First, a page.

Sergei Gonchar - We've been here before. The Senators are apparently throwing in the towel, and a fire sale could be just around the corner. And Gonchar's combination of age (he turns 37 in April) and salary ($5.5 million for this season and each of the next two, and yes, it's an over-35 deal), mean he has to be high on the list of players the Senators would be motivated to move. Gonchar has 6 goals and 15 assists on the season, numbers that would be among the leaders in Boston's defensive corps. He has an acceptable (if not breathtaking) 4.0 GVT on the season, and has shown some capable defensive play for a hapless Ottawa team. Gonchar is exactly the sort of player who could be useful to a playoff run, and the Senators would probably take 50 cents on the dollar just to get out of paying him. If Marc Savard goes on long term injured reserve, they'd have the short-term flexibility to get Gonchar without giving back a major piece of salary (i.e. Michael Ryder), but I question whether the long term costs of swallowing a $5.5 million cap hit for the next two years would be worth it.
Bryan McCabe - Kind of a wild-card here, as he's currently out with a broken jaw. He should be back within a month, but it's no guarantee that he will be healthy by the trade deadline. If he isn't, then it's a moot point. But if he's good to go, the 35-year old free-agent-to-be could probably be had for a song, and provide some solid offensive production. He's a +7 on a Florida team that has an even goal differential, and brings a solid 5.8 GVT to the table (3.2 offensive). The $5.7 million cap hit is a lot, but as with Gonchar, if Savard is on LTIR, he could be made to fit, and wouldn't carry the long-term obligations that Gonchar would.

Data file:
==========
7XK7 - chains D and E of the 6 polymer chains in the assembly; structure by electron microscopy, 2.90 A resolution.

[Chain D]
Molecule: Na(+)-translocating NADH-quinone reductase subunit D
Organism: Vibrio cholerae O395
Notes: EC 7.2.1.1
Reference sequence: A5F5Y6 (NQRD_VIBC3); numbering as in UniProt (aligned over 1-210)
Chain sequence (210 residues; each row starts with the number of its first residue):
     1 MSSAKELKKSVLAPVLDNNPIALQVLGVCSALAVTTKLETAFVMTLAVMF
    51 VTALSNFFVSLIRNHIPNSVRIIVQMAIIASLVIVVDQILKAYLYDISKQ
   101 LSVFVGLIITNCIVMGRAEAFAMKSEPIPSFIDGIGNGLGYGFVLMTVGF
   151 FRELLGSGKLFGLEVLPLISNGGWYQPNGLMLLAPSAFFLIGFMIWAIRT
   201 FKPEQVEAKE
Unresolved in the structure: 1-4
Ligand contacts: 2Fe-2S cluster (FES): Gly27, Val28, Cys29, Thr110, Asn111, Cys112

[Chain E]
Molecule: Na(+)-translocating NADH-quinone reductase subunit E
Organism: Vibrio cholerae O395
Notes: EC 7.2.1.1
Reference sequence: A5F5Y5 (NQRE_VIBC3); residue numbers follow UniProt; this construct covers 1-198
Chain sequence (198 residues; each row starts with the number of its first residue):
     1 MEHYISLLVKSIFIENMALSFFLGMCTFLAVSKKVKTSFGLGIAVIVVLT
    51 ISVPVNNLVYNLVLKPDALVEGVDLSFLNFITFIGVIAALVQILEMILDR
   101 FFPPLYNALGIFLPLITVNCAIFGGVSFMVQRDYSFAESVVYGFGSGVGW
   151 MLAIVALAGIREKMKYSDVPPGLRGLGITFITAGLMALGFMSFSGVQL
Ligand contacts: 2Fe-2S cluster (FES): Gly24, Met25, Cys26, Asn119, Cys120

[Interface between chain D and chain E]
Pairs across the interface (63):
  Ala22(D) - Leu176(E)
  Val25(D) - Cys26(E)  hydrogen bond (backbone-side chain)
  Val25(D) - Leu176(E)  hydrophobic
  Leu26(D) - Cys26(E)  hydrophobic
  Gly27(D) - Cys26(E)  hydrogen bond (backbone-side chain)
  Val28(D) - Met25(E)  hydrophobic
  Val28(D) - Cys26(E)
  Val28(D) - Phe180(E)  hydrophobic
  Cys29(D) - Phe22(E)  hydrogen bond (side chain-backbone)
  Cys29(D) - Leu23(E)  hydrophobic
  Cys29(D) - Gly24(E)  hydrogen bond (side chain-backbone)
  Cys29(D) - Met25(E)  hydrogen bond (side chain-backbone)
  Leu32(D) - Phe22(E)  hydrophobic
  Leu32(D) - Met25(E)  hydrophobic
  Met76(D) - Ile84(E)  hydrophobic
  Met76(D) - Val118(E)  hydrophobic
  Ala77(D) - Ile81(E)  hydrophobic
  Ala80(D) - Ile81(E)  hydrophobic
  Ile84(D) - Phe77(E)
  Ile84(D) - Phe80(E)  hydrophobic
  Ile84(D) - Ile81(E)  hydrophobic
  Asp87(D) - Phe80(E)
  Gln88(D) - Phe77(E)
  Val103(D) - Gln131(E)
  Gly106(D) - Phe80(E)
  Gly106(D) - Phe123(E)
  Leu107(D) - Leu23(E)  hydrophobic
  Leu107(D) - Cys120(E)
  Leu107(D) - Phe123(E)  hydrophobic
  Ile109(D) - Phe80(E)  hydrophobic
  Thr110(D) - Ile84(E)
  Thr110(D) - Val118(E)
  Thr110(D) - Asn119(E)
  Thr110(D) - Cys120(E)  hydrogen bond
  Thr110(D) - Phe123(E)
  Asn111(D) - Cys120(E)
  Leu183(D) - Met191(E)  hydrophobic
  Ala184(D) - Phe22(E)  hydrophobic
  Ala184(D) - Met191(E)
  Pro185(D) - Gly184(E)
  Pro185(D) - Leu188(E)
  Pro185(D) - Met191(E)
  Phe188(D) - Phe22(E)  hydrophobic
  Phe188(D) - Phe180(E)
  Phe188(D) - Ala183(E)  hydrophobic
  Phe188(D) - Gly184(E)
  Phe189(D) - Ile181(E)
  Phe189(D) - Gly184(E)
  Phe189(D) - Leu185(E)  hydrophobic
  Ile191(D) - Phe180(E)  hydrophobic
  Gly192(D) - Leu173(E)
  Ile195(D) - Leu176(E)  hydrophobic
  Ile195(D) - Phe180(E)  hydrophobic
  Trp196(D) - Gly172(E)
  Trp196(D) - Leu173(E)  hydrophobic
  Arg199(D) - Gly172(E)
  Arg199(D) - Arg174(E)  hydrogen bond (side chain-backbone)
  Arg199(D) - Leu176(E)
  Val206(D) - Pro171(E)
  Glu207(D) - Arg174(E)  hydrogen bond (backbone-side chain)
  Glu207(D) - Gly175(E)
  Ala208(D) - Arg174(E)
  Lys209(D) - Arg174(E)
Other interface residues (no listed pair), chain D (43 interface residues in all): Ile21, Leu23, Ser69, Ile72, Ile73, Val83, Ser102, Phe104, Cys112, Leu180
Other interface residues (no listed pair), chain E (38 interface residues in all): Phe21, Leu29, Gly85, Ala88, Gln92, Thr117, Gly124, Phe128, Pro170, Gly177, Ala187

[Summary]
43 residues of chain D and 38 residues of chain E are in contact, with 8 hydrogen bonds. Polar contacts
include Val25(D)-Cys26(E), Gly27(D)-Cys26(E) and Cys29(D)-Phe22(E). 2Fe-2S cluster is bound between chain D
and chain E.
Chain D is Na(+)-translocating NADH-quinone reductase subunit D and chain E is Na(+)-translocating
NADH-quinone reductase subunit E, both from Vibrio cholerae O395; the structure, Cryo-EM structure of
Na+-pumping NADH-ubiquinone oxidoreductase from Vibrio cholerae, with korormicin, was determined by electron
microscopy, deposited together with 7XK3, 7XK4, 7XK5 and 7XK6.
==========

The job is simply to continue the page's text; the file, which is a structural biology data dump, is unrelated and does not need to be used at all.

Tomas Kaberle - This particular horse has been beaten to the point where it had to be mercy-killed and shipped off to the dog food factory. But when a GM lusts after a player long enough, he usually gets them. And so it is with Kaberle, who has been magnificent in yet another lost season for Toronto. His 6.5 GVT would easily be the second-best on Boston's defensive corps, not far behind #1, and his 28 assists would lead the entire Bruins team, let alone the defense. His contract of $4.25 million expires after this season, and thus wouldn't be nearly as hard to swallow as Gonchar's deal. The Bruins have been in on Kaberle for 2 solid years now, and one has to assume he's going to be leaving rubber on the QEW fleeing Toronto as a free agent this offseason, so maybe Brian Burke would back off his heretofore absurd demands for him.